It’s Friday and this week that makes me sad, because it means my vacation is just about over and it feels like it just began. But it’s also DC Friday and today that means I get to open up another of DC Collectibles’ Bombshells action figures. If you’re just joining me on these, I absolutely loved the first wave, but this second wave has been a little hit-and-miss. There have obviously been some cuts in the articulation and accessories, and Mera broke right out of the box. Hawkgirl was a big improvement, and I’m hoping that Batgirl can continue this line on the path to redemption.

The packaging is that very familiar DCC window box that they’ve been using with all their Designer Series figures. It’s collector friendly, has some great artwork on the side panel and it shows the figure off brilliantly. I’ll confess I was a bit stumped on Batgirl’s design for a while. At first, I thought it was some kind of vintage circus homage, but after actually reading some of the comics, it’s just meant to be an aviator outfit. Oh, yeah, she’s also vampire.

Sculpting and paintwork have never been an issue with this line, and Batgirl carries on that tradition quite nicely. From the waist up, Babs sports a corset-like half-top features a bat-motif, a pair of long gauntlets, and the straps to her parachute pack are sculpted onto the figure. Down below, she’s got a simple pair of purple painted pants, and high laced high-heeled boots. The utility belt got a lot of attention, with a bat-symbol on the belt buckle and various pouches for all her gadgets.

The coloring on the figure is also fabulous. I love the purple they used, and it’s accompanied by some bright yellow for the boots and belt pouches, plus you get some snappy gold paint on her chest and the belt buckle. Even the lacings on the boots are neatly painted and if you look really closely you can see tiny bat symbols on the sides in a slightly darker shade of yellow. There are some inconsistent spots on her pants, which could have been smoothed out, but I can just chalk that up to some weathering from action in the field and still be happy with it. Finally, I really like the plastic they’re using for the skin on these figures. It’s warm and even and looks great.

The headsculpt here is also pretty solid. It has a goofy charm to it, and I particularly like Babs’ wide, beaming smile. This is an example where I actually like the portrait on the figure better than the final production run of the original statue. The printing on the eyes is sharp and bright, and the glossy paint on the lips looks great. In addition to her aviator-style cowl, Batgirl has a scarf tied around her neck, and her trademark red hair blows off to the side in a ponytail.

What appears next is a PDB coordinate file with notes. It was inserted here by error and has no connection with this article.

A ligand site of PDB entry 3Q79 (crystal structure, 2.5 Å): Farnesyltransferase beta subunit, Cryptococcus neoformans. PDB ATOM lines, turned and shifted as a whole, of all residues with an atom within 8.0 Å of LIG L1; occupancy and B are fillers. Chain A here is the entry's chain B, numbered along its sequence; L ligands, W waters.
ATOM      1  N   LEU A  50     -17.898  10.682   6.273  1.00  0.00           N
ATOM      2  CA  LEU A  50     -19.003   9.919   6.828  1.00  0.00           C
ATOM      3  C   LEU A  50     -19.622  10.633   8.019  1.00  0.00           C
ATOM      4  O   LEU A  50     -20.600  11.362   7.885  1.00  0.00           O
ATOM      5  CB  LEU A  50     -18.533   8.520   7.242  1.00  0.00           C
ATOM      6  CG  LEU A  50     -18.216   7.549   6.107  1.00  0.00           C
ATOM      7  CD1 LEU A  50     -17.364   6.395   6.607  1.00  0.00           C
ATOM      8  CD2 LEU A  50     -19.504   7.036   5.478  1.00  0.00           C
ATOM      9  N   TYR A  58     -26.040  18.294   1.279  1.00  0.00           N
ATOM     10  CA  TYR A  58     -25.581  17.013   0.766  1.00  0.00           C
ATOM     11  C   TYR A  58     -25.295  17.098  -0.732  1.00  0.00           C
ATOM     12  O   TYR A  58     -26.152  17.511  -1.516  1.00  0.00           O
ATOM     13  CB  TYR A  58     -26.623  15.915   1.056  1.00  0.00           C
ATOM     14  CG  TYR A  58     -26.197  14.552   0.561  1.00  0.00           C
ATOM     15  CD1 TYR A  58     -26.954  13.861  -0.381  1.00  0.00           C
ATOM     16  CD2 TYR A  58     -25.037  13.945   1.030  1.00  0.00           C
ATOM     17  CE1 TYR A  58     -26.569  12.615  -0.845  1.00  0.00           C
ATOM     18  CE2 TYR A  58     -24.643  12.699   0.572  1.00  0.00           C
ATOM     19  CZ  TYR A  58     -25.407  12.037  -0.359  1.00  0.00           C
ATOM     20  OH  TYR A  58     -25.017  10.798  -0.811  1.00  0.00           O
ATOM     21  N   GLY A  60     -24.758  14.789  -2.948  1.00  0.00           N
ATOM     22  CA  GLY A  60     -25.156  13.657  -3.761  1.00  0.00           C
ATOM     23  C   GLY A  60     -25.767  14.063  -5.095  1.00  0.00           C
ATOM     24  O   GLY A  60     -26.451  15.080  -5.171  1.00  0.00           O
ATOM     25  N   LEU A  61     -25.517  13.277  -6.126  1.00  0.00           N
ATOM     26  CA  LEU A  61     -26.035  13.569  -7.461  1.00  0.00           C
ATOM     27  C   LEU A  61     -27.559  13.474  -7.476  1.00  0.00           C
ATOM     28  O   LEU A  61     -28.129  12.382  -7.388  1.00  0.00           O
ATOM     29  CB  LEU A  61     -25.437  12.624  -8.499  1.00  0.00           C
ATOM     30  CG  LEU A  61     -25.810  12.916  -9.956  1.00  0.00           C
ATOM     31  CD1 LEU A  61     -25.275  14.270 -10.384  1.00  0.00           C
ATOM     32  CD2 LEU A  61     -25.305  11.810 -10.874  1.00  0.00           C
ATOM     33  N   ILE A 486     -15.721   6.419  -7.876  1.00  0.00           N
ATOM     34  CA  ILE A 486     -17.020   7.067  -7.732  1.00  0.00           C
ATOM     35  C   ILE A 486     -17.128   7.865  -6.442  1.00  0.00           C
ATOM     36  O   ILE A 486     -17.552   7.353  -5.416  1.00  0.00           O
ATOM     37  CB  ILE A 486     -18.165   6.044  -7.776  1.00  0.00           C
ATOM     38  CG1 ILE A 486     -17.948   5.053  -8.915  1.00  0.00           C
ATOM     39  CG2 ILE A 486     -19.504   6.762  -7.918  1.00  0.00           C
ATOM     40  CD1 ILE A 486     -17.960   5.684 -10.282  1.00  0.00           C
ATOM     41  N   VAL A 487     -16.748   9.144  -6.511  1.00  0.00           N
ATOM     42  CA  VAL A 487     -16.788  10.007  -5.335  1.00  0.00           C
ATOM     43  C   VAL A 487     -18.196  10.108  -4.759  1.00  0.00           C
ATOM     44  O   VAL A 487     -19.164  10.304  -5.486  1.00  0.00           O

The goggles are a separate piece, which was a great idea, as she can either wear them up on her cowl, or if you want to mimic the statue, you can slide them down over her eyes. They fit the figure perfectly, and I dare say they look as good if not better than what we got on the statue.

The articulation here is identical to what we saw in the last two figures in this wave. The arms have rotating hinges in the shoulders and wrists, double hinges in the elbows, and swivels in the biceps. The legs are ball jointed at the hips, double hinged at the knees, and have rotating hinges in the ankles. The torso features an ab crunch hinge down low in the waist, a ball joint under the chest and there’s also a ball joint in the neck. And yes, I still do miss those thigh swivels.

The parachute pack is a separate piece that pegs into Babs’ back, just like Hawkgirl’s jetpack. I’m not sure why anyone would want to display her without it, but I guess it’s nice to have options. I guess by putting it next to the figure, it looked like an extra accessory. The pack does actually open and you can put her cape on it, and that brings me to a quality control issue. The flap on my figure’s pack was painted shut. I tried heating it up and carefully razoring the edges, but when I finally got it open, the peg that holds it closed snapped off in the hole. Unfortunately, it’s also the peg that passes through the cape and holds it in place. On the bright side, the cape already hooks over the edge of the pack, so it doesn’t need it to hold it in place. It’s nowhere near as big an issue as Mera’s ankle breaking straight out of the package, but it’s still an issue worth noting.